through little heaps of mud and little pools of
water with the utmost indifference ; looking straight
before him, and sometimes laughing in a strange
manner within himself. Tom felt that anything he
could say would only render him the more obstinate,
and therefore trusted to Mr. Pecksniff's manner,
when they reached the house, to remove the mistaken


impression under which he felt convinced so great a
favorite as the new pupil must unquestionably be
laboring. But he was not a little amazed himself,
when tliey did reach it, and entered the parlor
where Mr. Pecksniff was sitting alone before the
fire, drinking some hot tea, to find, that instead of
taking favorable notice of his relative, and keeping
him, Mr. Pinch, in the background, he did exactly
the reverse, and was so lavish in his attentions to
Tom, that Tom was thoroughly confounded.

"Take some tea, Mr. Pinch — take some tea,"
said Pecksniff, stirring the fire. "You must be
very cold and damp. Pray take some tea, and come
into a warm place, Mr. Pinch."

Tom saw that Martin looked at Mr. Pecksniff as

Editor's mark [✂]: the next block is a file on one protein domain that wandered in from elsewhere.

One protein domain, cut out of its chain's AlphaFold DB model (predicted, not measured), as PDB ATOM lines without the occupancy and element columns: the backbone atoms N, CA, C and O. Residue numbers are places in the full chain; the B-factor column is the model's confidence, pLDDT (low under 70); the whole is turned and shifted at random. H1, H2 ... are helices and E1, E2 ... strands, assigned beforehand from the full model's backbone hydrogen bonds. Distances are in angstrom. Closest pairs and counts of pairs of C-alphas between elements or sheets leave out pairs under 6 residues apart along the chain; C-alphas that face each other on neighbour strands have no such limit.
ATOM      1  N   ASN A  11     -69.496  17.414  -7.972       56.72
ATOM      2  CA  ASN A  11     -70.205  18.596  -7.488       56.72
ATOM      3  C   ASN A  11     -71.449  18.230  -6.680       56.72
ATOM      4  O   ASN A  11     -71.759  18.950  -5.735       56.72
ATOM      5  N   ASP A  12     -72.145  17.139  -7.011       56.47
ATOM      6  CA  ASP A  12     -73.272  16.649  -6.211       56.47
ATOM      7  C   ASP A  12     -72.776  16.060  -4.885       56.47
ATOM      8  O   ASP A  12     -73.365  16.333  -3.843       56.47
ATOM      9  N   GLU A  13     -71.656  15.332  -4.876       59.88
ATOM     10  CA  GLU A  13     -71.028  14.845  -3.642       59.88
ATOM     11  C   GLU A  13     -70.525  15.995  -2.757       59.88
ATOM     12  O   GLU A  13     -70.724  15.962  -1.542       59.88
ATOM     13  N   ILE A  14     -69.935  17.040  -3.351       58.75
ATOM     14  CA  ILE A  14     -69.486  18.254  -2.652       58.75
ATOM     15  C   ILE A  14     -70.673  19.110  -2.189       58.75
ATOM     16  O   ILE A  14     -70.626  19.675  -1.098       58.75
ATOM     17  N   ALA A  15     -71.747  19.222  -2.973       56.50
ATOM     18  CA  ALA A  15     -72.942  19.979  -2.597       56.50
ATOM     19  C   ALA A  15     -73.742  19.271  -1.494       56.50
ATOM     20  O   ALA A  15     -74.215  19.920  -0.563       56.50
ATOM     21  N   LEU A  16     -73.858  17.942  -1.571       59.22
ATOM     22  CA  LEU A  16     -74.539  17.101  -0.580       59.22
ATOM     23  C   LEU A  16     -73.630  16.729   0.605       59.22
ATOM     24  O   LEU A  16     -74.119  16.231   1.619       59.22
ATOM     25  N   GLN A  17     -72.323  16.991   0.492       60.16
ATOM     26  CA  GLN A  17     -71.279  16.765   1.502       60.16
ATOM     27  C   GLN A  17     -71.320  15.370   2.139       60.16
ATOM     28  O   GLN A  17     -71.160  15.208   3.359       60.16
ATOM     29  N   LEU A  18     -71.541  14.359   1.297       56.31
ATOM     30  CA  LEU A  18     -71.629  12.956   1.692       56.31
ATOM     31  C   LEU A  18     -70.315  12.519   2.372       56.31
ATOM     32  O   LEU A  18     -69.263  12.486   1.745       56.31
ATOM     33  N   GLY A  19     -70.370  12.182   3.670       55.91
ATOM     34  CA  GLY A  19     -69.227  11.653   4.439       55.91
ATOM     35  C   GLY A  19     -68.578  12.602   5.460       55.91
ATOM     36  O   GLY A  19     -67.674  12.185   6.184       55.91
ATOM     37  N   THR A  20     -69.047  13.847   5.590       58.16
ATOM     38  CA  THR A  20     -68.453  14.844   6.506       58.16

though he could have easily found it in his heart to
give him an invitation to a very warm place ; but
he was quite silent, and standing opposite that gen-
tleman at the table, regarded him attentively.

"Take a chair, Mr. Pinch," said Pecksniff.
"Take a chair, if you please. How have things
gone on in our absence, Mr. Pinch ? "

" You — you will be very much pleased with the
grammar-school, sir," said Tom. "It's nearly fin-

" If you will have the goodness, Mr. Pinch," said
Pecksniff, waving his hand and smiling, "we will
not discuss anything connected with that question at
present. What have you been doing, Thomas,
humph ? "

Mr. Pinch looked from master to pupil, and from
pupil to master, and was so perplexed and dismayed,
that he wanted presence of mind to answer the
question. In this awkward interval, Mr. Pecksniff


(who was perfectly conscious of Martin's gaze,
though he had never once glanced towards him)
poked the fire very much, and when he couldn't do
that any more, drank tea assiduously.

"Now, Mr. Pecksniff," said Martin at last, in a
very quiet voice, " if you have sufficiently refreshed